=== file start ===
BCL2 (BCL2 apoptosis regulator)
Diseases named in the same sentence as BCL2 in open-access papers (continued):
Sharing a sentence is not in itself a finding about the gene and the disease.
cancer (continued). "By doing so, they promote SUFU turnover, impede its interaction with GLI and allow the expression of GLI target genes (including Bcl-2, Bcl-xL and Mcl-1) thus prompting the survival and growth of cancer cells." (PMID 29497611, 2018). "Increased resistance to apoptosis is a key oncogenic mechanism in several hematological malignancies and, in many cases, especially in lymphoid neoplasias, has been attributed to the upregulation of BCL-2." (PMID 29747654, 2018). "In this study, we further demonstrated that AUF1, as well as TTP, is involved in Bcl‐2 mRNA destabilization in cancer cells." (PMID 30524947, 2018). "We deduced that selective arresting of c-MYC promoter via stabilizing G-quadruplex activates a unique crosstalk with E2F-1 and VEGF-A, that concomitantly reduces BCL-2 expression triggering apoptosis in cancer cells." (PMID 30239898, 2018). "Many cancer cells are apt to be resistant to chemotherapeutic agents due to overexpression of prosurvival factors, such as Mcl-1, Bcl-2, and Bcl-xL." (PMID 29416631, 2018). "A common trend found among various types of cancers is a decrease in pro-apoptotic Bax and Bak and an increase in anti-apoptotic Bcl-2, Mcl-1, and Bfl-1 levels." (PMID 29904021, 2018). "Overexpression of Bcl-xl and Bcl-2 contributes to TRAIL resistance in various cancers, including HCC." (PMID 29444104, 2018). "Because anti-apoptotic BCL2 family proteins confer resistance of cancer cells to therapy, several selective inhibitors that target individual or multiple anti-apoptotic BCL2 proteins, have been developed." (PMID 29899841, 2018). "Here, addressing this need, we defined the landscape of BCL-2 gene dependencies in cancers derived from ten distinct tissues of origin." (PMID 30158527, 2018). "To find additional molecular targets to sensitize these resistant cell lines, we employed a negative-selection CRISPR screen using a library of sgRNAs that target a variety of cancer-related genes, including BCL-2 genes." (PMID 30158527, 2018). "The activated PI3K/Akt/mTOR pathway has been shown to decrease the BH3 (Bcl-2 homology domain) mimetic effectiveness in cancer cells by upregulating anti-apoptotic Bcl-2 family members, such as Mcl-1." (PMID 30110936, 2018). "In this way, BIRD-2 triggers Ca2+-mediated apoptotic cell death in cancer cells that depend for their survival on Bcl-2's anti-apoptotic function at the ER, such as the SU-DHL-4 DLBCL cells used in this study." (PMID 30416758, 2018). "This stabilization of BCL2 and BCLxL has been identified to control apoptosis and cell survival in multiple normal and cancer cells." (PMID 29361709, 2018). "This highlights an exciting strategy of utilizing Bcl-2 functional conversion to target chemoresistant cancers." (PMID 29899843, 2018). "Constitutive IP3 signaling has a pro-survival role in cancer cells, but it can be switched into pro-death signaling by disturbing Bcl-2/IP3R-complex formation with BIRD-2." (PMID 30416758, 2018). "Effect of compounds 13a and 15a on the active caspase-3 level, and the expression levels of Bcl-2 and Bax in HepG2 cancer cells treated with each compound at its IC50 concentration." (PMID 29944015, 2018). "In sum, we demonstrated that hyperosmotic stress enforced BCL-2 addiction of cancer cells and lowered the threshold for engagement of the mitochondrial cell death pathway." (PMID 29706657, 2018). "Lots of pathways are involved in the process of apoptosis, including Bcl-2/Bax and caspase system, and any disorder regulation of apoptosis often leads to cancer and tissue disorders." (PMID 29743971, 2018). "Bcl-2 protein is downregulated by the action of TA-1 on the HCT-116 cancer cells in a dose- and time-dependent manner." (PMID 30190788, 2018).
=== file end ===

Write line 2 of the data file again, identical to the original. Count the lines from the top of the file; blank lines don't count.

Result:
Diseases named in the same sentence as BCL2 in open-access papers (continued):